The J. League title race going down to the wire is nothing new, but this year’s championship is shaping up to be the tightest yet.

Only three points separate the top six teams with three games left to go, and, to borrow a phrase from Alex Ferguson, it’s squeaky-bum time in Japan.

The season has taken so many twists and turns that predictions at this stage are futile, but here’s a rough guide to what might, and might not, happen.

Kashima Antlers (54 points, +23 goal difference): Trinita (a), Jubilo (h), Consadole (a)

What once looked like a clear charge toward the finish line has become a pained stagger, with the September loss of injured captain Mitsuo Ogasawara in particular taking a heavy toll.

Last year it was Kashima that came from behind to snatch the title on the final day, but now Oswaldo Oliveira’s men are there to be shot at.

In Antlers’ favor is a squad that knows how to clinch a championship and a goal difference unlikely to be matched by the other contenders.

A meeting with Jubilo, fighting for its life at the bottom of the table, could be tricky, but a final-day fixture against already-relegated Consadole gives Kashima as good a chance as it could wish for.

Urawa Reds (53,+15): S-Pulse (h), Gamba (a), Marinos (h)

Manager Gert Engels as good as conceded the title after losing to JEF United with six games to go, but Urawa is now firmly in contention after being catapulted into second place by two successive wins.

The fatigue that marked last season’s meltdown should be spared by exits from the Asian Champions League and Emperor’s Cup, and Naohiro Takahara, finally showing signs of breaking his slumber, could play an important role coming off the bench.

An away trip to Gamba could throw a wrench in the works, but the prospect of taking revenge for the ACL defeat and May’s 3-2 loss at Saitama Stadium may be just the motivation Urawa needs to reclaim the title.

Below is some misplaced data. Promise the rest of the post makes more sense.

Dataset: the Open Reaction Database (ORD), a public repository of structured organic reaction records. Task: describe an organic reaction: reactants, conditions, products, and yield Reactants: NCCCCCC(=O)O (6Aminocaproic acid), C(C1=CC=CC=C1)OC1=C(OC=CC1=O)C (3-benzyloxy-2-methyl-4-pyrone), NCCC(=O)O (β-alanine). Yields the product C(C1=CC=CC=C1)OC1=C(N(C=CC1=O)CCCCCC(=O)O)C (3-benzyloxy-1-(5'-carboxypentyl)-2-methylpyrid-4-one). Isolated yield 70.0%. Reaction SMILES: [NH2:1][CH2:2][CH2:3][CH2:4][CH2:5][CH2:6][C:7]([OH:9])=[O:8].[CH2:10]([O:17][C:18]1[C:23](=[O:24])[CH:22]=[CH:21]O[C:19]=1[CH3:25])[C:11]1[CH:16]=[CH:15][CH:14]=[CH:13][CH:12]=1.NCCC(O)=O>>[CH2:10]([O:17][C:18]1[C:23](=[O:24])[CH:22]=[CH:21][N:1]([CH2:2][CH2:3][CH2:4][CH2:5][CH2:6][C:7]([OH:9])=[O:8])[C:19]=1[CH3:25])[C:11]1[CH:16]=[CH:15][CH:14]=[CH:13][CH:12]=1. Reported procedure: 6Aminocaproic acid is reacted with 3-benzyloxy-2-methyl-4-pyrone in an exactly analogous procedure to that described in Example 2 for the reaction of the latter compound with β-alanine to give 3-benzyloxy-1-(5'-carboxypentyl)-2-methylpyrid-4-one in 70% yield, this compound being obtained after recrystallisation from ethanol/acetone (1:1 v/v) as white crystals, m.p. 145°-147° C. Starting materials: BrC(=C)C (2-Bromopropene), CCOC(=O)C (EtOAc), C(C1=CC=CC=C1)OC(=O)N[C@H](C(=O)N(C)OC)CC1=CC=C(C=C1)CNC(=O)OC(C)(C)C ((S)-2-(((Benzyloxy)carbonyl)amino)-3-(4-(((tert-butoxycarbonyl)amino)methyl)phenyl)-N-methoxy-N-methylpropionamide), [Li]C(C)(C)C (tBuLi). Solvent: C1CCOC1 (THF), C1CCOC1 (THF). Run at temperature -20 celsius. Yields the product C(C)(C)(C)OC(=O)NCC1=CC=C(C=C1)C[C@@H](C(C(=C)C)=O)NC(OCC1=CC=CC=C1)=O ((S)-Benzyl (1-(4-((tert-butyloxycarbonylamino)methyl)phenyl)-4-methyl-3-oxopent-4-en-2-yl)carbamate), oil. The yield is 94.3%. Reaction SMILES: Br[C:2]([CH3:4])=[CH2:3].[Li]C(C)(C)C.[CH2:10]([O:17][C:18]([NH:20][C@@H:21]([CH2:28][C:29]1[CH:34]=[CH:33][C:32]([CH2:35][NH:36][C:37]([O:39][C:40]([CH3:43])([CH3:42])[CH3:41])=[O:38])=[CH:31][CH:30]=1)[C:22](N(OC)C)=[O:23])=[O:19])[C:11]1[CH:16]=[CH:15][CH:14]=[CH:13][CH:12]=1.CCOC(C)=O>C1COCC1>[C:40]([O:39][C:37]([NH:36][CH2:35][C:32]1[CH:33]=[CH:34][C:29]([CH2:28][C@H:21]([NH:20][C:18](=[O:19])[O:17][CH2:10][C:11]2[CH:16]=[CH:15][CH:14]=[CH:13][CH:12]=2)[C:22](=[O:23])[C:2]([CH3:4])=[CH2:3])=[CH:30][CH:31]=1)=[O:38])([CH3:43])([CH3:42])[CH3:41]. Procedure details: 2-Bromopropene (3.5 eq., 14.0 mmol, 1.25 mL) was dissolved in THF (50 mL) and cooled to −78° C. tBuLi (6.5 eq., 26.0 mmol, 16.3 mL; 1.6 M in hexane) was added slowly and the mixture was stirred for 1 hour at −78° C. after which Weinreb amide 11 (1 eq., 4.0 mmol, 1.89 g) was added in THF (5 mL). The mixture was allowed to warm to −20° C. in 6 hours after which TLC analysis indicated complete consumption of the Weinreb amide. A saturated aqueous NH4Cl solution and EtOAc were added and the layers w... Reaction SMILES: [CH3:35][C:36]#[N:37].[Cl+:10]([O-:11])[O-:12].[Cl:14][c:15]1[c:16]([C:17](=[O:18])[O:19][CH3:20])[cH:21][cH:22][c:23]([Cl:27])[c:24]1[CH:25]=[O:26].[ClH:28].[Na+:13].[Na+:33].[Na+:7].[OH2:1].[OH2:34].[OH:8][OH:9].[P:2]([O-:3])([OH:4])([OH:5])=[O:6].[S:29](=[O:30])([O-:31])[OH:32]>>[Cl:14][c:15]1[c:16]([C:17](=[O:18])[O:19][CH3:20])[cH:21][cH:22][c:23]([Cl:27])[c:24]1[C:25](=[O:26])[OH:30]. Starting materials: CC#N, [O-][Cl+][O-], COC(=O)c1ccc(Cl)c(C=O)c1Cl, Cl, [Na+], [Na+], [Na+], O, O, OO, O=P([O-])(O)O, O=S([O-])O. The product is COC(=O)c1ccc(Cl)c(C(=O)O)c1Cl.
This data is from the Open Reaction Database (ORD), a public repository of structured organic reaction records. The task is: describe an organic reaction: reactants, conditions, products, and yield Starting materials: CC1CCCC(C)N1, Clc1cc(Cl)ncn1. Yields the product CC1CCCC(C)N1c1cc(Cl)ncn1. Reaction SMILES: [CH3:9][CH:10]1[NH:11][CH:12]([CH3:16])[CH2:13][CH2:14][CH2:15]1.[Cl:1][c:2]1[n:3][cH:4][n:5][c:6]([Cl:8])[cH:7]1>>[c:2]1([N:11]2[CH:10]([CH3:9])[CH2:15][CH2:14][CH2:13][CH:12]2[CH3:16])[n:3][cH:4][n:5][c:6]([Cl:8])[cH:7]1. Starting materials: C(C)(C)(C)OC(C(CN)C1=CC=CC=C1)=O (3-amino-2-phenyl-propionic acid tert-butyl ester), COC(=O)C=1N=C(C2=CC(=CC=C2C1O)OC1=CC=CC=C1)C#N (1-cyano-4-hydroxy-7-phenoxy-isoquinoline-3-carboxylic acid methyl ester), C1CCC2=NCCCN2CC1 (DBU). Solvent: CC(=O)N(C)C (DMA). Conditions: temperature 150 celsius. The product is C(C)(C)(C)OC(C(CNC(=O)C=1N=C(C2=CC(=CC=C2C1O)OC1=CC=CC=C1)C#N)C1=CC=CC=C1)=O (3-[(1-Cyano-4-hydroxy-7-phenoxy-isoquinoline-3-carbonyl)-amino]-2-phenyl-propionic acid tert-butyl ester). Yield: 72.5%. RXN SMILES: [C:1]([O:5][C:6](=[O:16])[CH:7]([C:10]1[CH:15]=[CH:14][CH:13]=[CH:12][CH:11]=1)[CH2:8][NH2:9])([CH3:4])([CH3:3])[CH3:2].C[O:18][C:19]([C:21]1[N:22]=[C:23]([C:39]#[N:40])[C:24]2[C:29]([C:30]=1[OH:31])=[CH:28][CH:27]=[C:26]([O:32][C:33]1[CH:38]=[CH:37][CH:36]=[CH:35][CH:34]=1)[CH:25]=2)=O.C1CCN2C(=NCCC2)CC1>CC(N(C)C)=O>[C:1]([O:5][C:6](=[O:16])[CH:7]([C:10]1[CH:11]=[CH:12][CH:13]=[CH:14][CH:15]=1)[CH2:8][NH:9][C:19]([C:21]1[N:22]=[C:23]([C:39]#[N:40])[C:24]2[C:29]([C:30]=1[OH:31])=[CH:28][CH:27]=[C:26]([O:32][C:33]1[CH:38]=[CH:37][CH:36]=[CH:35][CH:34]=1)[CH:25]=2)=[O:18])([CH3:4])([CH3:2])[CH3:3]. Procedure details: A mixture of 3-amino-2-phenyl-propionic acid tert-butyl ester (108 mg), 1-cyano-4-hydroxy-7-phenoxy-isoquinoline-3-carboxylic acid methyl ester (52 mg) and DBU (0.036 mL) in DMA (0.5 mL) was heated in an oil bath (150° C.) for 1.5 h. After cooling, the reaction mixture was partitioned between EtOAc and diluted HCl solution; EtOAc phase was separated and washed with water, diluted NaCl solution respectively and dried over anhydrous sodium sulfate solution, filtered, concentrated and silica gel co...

Nagoya Grampus (52, +10): Kyoto (a), Consadole (h), Trinita (a)

Dragan Stojkovic’s side has been in absolute free-fall for the past couple of months, failing to win in its last six league games.

Inexperience has shown at times, but the return from injury of midfielder Magnum is a timely boost, and the Brazilian’s good understanding with Frode Johnsen and Keiji Tamada bodes well.

A home game against Consadole should be a banker, but away trips to Kyoto and Trinita could prove more problematic.

Johnsen has repeatedly played down his side’s title chances, but while all underdogs employ such kidology, it might be that Grampus lacks the genuine belief to go all the way. Oita Trinita (52,+8): Antlers (a), Reysol (a), Grampus (h)

Few would have thought Trinita would find itself in this position with just three games to go, but the Kyushu side’s victory in the Nabisco Cup final at the start of the month proves it is no fluke.

Oita’s steady defensive style may work to its advantage when things get frantic, but the lack of goals at the other end could be an insurmountable problem.

A difficult run-in stacks the cards further against Pericles Chamusca’s men, and winning the title may be one step too far. But if anyone can instill the belief and motivation needed to do so, it is Chamusca.

Kawasaki Frontale (51,+13): Gamba (h), Vissel (h), Verdy (a)

Frontale has done well to haul itself into the title shakeup after a humdrum start to the season and the loss of manager Takashi Sekizuka, but the outlook would have been even rosier had it not been for a surprise loss to Omiya Ardija in the last round of fixtures.

Frontale has scored a league-high 55 goals, but the club will need Chong Tese and Juninho to keep firing to compensate for a defense that has conceded more than any other in the top half of the table.

Kawasaki’s next match, at home to Gamba, could set the tone for the rest of the season.

FC Tokyo (51,+5): Vissel (a), Albirex (h), JEF (a)

Tokyo’s last two matches, wins against Antlers and Gamba, suggest the capital side is firing on all cylinders heading into the final stretch, but a 5-1 defeat to S-Pulse earlier in October tells its own story.

Consistency is not a strong point of any of the teams gunning for the title, however, and in Shingo Akamine, Tokyo has a striker currently enjoying a rich vein of goalscoring form, even if he is likely to start on the bench.

A date with Vissel offers Tokyo a rare chance to face a team with nothing to play for, but Albirex is in trouble, and JEF will fight tooth and nail if survival is at stake on the final day.

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